by Michael Botur
Mac hauls his boy off the toxic McDonald’s astroturf and shoulders the poisonous door open, leaving the poisonous playground behind his back. Their mouths hang open as they stare at him. Their mummies tell their kids to say Buh-bye, Ashton. They wave, blow kisses at Ashton. Ashton is a plug yanked out of the wall, disconnected without warning, loose. His mouth spits sparks. His long eyelashes smudge and begin dribbling. He wriggles and kicks. There are chemicals in the PVC and polyurethane of the jungle gym which have leaked into Ashton’s brain and caused a dependency. Mac sees the dependency now. Sitting in his inbox is a link from Carrie to a study proving that sugar is as addictive as cocaine. She’s warned him to keep his son away from the Evil Clown. Underlining each of Ashton’s Happy Meals is an undiagnosed addiction to sugar, salt and fat. Those milkshakes are ground hoof gelatine. You can taste it, if you concentrate hard enough.
If he wasn’t undercover, Mac wouldn’t have even bought the fucking Happy Meal. Carrie’s hand had squeezed into a fist when she’d ordered him to go deep under. She broke his eardrum, one time. Carrie hits hard.
Ashton doesn’t moan about being taken out of McDonald’s till his dad straps him in and cranks the ignition. Ashton’s reaction is simply withdrawal. Carrie is right: McDonald’s is scarily addictive. It’s not a plug yanked out of the wall, Mac was wrong about that. It’s a dirty needle yanked out of Ashton’s arm.
In a room full of pillows lies the Community’s committee. The committee are near the front of the room, but they don’t dress any differently to the other Neighbours. Palm trees in boxes line the walls. They’re potted in dirt which leaks and smells fresh. The carpet has little burnt spots. Everyone smokes. Pretty much the whole movement is within this room. Nineteen people, skinny guys at the back, staunch girls at the front. Parish sits wherever Carrie sits. He rubs her back often.
‘How long d’you intend to keep the Community waiting?’ Carrie says.
‘My bad, I wasn’t… never mind.’ There are twenty pairs of lips in the room chewing at him, and then there is Carrie, and she’s scarier than twenty Neighbours—that’s what they call themselves, in the Community. They’re Neighbours.
‘Are you going to just stand there or are you going to say something significant? Your report, please.’
He knows his feet are too close together, he feels like a tripod with one invisible broken leg. He has taken photos on his phone of Schindler’s List, that’s what they call the McDonald’s menu: a little bit of good writing by a villain. It doesn’t reveal what the menu items are really made of, the enslaving chemicals which make people reach for more fistfuls of fries, the desire for sodium, for additives, and you can’t spell addictive without additive, can you. He’s deep into presenting the photos before he knows he’s doing it. He’s synced with the projector (that he paid for) and can he’s scrolling through the pictures for the audience of Neighbours with their dyed hair and togas. The projector stamps pictures on a white bedsheet pinned to the wall.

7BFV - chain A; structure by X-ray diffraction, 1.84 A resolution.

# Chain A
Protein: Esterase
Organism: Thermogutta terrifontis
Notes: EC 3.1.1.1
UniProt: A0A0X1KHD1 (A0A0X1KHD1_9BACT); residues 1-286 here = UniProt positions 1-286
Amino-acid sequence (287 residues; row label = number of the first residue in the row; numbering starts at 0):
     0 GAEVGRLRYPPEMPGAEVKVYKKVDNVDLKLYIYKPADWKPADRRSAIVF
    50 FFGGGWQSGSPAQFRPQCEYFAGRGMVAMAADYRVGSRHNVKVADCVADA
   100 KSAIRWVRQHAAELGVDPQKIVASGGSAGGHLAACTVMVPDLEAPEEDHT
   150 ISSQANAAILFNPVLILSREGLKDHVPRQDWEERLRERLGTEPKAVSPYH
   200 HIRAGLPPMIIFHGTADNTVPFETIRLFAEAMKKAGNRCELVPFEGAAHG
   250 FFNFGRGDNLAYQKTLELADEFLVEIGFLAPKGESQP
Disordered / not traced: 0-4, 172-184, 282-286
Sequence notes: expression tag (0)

Mac would talk about Bundesliga if he could, or Lionel Messi, or the fantasy football league he hasn’t been allowed to attend for the last six weeks, but he’s not allowed. He must report.
‘…and apple pie appears to be glazed purely with, like, sugar,’ he says. ‘I’d say it’s an example of subtle imperialism, sorta.’
‘Apple pie on the windowsill?’ Carrie says. ‘Johnny Appleseed? Yeah, most of us’ve figured that out. But thanks for trying. Could you make your point a little more precise please? Ta, ’preciate it.’ Parish tries to help Carrie to her feet; she nearly pulls him down. She’s not the starving introvert she used to be. She’s a blob of angry fat and resentment, now. Mac thinks she’d be less angry if she had never had a child with him. ‘Give me your notes if you want, I’ll finish for you.’
Carrie yells at everyone to redouble their war effort, beginning tomorrow. ‘Thank you for your report, soldier.’ Mac plops into a beanbag. It swallows him and he feels light. He feels like Patrick Swayze in that ghost movie where it’s hard to touch things.
‘We’re not dealing with sugar today, Mac, we’re dealing with meat. Sorry everyone, Mac did the best he could but let’s get professional here. Bovine Spongiform Encephalitis or Mad Cow Disease as the pro-Zionist media would have you believe it’s called is associated with the region of France from which McDonald’s sources its meat—a region until as recently as sixty years ago known as Vichy. VICHY MEANS NAZI. NAAAA-ZIIIII.’ She tacks a poster to the wall. Pink curly filaments of beef, up close, are indistinguishable from the Eroconius Coli virus. E. Coli, friends. Gutrot. Vichy. Nazi. Her crotch is at the level of his head. The shape of Carrie’s—how can he say it—girly bits stands out. Mac wonders who else is noticing her fat…lady-area. He’d never realised that area could get fat. She used to be all muscle, her hips used to stick out like handles. She could crawl up a traffic light and fix a black flag to the top. She could outrun cops. She’s gained power and each pound of fat is part of that power. She’s got that Parish wimp working for her now. Mac knows what it’s like to be pulled into Carrie’s orbit. Carrie was always right about everything. Ignoring her would be like ignoring the first intelligent life from outer space to land on earth.